Memories of Hanover, the York White Roses, Schmuck’s Dry Cleaners and more
This is the first I’ve sat down to write since taking a two-week vacation, and to help keep my vacation mood going, I just picked a few random emails to share. There’s no particular theme or location to tie them together this week, other than some great memories of York County, starting in the Hanover area!
Reader Fran Rosen-Bizberg wrote to me some time ago with some memories of the Hanover area. She said, “My parents, Phil and Adele Rosen owned a wonderful ladies’ clothing store called The Fashion Shoppe. It was on the main square next to a drug store. It later moved to the Mall. I haven’t seen it mentioned and it was a great shop!”
She continued, “Also, we used to eat lunch at The Lucky Spot restaurant. My parents used to go to music shows at the Lyric. And I remember delicious hand-dipped Breyer’s ice cream from The Terminal, along with all the magazines and newspapers… I think the Lyric and The Terminal were both on York Street.
Anyone remember a two-story toy store on the corner of York Street, close to the square?”
We’ve talked a good bit about Hanover in the past (you can find more by searching for Hanover at www.yorkblog.com/onlyyork), but I don’t know that we had mentioned either The Fashion Shoppe or that toy store, and I’d love to hear more about both!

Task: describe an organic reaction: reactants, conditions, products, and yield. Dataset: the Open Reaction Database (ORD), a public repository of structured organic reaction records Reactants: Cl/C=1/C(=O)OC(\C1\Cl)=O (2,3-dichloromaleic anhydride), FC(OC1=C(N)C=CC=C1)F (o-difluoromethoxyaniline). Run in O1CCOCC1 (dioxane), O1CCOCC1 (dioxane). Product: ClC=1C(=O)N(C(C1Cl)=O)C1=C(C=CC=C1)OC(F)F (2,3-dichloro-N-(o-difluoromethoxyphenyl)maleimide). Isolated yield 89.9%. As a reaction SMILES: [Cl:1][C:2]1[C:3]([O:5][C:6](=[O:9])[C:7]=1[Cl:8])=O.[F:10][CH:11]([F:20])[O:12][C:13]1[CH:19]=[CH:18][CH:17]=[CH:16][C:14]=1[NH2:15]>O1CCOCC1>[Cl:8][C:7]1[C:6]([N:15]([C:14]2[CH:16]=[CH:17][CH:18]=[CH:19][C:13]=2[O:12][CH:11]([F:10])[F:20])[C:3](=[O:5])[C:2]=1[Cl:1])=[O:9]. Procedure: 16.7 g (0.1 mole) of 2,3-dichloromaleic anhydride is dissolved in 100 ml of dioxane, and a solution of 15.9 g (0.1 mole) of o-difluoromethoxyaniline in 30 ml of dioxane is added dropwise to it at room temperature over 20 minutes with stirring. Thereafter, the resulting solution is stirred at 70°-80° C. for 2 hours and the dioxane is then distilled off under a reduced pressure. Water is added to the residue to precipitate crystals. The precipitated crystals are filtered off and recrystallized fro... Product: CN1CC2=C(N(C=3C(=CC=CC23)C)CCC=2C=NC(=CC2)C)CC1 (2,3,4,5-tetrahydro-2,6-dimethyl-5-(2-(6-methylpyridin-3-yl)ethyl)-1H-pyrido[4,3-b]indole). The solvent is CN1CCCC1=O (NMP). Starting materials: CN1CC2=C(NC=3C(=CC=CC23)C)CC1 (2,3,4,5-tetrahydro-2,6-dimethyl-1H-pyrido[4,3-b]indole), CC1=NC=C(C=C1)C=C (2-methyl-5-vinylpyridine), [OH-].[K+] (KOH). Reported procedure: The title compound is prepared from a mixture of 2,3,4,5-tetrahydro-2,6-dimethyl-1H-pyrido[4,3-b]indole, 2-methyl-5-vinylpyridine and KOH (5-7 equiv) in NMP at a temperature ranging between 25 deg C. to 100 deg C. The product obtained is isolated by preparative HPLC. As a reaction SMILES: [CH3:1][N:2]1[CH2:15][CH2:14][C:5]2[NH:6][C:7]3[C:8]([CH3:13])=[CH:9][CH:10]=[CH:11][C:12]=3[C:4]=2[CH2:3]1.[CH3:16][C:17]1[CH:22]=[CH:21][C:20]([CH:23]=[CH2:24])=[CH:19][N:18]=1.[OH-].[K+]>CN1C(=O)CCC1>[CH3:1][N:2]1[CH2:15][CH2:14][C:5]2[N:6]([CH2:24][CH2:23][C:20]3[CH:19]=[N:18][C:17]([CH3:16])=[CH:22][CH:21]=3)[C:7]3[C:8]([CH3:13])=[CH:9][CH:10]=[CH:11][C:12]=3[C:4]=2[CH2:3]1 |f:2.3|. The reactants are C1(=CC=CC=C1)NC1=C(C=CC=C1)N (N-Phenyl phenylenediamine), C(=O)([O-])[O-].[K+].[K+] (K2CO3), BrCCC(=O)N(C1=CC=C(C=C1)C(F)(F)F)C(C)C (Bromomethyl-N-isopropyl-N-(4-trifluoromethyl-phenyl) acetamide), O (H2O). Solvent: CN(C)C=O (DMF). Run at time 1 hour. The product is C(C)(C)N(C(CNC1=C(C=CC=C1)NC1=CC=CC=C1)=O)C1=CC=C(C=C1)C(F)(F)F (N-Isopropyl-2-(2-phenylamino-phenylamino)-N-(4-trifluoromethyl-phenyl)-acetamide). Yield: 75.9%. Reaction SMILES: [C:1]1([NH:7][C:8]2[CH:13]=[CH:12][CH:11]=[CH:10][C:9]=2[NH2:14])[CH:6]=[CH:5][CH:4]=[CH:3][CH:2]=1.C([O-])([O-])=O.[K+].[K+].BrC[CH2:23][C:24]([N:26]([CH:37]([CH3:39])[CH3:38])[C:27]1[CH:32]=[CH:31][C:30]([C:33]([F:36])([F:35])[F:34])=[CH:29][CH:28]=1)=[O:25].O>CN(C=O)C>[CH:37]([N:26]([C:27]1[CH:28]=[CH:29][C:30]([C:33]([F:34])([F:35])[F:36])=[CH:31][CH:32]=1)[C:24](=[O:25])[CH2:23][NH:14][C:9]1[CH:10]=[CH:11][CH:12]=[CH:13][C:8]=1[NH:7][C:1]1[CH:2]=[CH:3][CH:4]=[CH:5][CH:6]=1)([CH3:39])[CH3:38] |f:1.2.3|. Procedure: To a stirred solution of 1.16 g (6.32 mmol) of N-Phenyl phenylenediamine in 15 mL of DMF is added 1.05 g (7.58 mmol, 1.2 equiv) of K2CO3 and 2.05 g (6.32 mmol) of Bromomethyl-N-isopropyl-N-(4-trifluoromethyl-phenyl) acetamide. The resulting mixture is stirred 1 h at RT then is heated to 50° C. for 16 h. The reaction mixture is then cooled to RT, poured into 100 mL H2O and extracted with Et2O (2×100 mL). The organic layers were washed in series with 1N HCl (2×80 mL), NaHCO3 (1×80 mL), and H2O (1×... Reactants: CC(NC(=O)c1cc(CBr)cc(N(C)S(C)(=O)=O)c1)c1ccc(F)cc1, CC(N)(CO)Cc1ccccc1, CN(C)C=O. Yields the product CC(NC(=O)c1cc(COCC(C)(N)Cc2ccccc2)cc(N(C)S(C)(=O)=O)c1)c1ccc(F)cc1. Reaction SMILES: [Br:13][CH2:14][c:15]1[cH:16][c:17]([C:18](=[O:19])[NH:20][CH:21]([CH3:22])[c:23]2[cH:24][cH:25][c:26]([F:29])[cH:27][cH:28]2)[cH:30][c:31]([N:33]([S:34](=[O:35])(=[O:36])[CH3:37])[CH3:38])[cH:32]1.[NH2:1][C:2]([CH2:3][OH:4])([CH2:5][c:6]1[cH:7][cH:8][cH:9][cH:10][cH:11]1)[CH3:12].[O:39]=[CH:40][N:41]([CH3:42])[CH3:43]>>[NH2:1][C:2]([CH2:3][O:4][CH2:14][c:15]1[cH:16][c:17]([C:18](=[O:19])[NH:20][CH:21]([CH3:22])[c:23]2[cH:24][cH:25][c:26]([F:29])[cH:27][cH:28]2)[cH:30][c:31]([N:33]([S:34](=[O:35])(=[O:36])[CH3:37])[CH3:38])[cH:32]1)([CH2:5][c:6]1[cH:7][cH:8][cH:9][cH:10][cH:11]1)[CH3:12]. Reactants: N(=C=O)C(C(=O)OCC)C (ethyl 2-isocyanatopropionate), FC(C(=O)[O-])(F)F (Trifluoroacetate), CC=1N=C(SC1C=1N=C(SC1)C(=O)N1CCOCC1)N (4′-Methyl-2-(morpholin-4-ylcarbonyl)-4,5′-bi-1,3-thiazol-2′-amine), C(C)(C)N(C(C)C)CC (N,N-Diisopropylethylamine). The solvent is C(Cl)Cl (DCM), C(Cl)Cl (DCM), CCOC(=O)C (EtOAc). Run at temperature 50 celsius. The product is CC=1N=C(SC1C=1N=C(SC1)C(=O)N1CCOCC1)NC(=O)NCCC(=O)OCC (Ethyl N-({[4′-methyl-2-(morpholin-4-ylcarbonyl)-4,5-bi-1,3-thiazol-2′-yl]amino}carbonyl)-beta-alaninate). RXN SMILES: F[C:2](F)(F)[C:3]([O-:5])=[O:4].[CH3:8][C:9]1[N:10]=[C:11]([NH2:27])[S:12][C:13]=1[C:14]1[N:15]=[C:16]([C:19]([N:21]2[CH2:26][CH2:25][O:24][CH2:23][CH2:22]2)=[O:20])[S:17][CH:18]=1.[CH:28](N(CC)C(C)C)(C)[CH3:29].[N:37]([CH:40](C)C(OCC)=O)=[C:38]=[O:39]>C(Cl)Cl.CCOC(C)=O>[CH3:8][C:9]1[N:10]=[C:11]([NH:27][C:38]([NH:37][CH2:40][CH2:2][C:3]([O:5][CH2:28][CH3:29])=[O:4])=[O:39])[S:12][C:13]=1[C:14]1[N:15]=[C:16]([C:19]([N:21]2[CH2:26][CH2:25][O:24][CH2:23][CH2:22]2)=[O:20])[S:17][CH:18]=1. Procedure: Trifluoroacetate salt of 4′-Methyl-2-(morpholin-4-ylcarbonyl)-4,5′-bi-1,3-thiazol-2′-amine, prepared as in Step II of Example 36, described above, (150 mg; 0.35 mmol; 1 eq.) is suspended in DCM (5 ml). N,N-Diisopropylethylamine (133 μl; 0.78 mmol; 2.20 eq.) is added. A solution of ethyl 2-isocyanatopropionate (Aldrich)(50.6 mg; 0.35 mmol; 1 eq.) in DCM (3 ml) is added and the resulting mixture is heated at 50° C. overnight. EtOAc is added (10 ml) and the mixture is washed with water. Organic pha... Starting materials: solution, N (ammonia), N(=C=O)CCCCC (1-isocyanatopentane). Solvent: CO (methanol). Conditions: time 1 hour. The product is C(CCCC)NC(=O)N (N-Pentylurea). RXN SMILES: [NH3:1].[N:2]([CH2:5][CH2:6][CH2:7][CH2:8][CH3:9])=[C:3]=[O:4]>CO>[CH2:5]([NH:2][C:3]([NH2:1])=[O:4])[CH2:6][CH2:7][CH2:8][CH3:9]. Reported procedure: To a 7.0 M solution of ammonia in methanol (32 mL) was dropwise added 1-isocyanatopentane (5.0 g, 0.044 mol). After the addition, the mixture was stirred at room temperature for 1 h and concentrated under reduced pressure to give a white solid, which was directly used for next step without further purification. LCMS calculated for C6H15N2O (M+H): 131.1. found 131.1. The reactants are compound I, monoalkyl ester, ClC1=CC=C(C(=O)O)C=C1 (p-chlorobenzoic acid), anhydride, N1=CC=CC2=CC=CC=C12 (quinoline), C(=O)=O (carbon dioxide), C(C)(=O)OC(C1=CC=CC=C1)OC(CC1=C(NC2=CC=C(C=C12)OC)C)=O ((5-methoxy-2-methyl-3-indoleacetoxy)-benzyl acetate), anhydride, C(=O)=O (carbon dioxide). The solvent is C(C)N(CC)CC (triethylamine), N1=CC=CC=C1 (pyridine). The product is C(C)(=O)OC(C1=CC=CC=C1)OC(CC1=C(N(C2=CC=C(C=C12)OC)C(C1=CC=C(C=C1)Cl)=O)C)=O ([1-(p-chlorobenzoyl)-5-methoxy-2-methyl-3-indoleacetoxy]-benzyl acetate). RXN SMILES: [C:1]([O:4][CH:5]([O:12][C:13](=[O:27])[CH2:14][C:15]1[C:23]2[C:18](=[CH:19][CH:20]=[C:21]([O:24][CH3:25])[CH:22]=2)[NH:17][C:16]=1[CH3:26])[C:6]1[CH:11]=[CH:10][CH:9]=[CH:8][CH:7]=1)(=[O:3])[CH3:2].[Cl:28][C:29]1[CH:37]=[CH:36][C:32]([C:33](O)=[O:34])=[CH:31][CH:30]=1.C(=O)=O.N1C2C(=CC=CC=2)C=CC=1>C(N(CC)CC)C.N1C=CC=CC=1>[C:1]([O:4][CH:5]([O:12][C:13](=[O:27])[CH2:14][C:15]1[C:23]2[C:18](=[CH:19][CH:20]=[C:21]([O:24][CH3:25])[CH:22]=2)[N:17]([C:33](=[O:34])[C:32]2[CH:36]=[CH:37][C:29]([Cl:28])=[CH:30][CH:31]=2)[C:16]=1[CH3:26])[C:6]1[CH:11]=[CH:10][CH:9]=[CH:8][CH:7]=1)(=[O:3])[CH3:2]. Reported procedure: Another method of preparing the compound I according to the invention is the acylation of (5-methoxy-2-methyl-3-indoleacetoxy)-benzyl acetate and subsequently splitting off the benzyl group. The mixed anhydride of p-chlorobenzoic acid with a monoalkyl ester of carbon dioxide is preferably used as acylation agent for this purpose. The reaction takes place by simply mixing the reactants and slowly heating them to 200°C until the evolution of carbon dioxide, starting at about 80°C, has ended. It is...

The Country Peddler
Reader Sherry O’Connor sent me a short note some time ago, saying, “Always loved The Country Peddler! Barbara Smith’s family owned it. They had the nicest clothes for teen girls. Whatever happened to it?”
I believe this was possibly on Beaver Street in York, from a short note from a reader a long time ago, but I’m not sure. I’d love to hear more about this store!
York White Roses
Talking again about sports memories, which we’d touched on a few weeks ago as well, I heard from Richard L. Brown, who wrote, “In 1962, when York White Roses had a Red Sox farm team, was the first baseball team in York since 1959. On a Saturday night in early April before the season began, the White Roses had a night called ‘Meet the Roses.’ The White Roses had a practice with free admission and were giving away 1,000 hot dogs and free coffee. My dad and I went to Meet the Roses that night. I got my free hot dog, but there was no more coffee left for my dad. It was cold that night. It was always cold in Memorial Stadium, even in the summer. After the practice we could get autographs. The first autograph I got was Russ Gibson. I think Russ Gibson was a catcher and I remember seeing him play for York in 1962. Mel Parnell was the manager. He pitched for the Red Sox in the 1950s. I also got Mel’s autograph. I do not remember why the Red Sox moved from York after only one season. Where is that autograph today? It was in a tablet that came from Fantasy Land in Gettysburg. If I hunt enough I just may find it. The tablet had other autographs, such as Jim Parker who played offensive guard for the Baltimore Colts.”
Richard, I hope you’ve since found your autograph! I love hearing about the White Roses.
Schmuck’s Dry Cleaners
My last letter for today comes in response to a brief question a year and a half or more ago. Reader Micah Neff wanted to know who remembered Schmuck’s Dry Cleaners.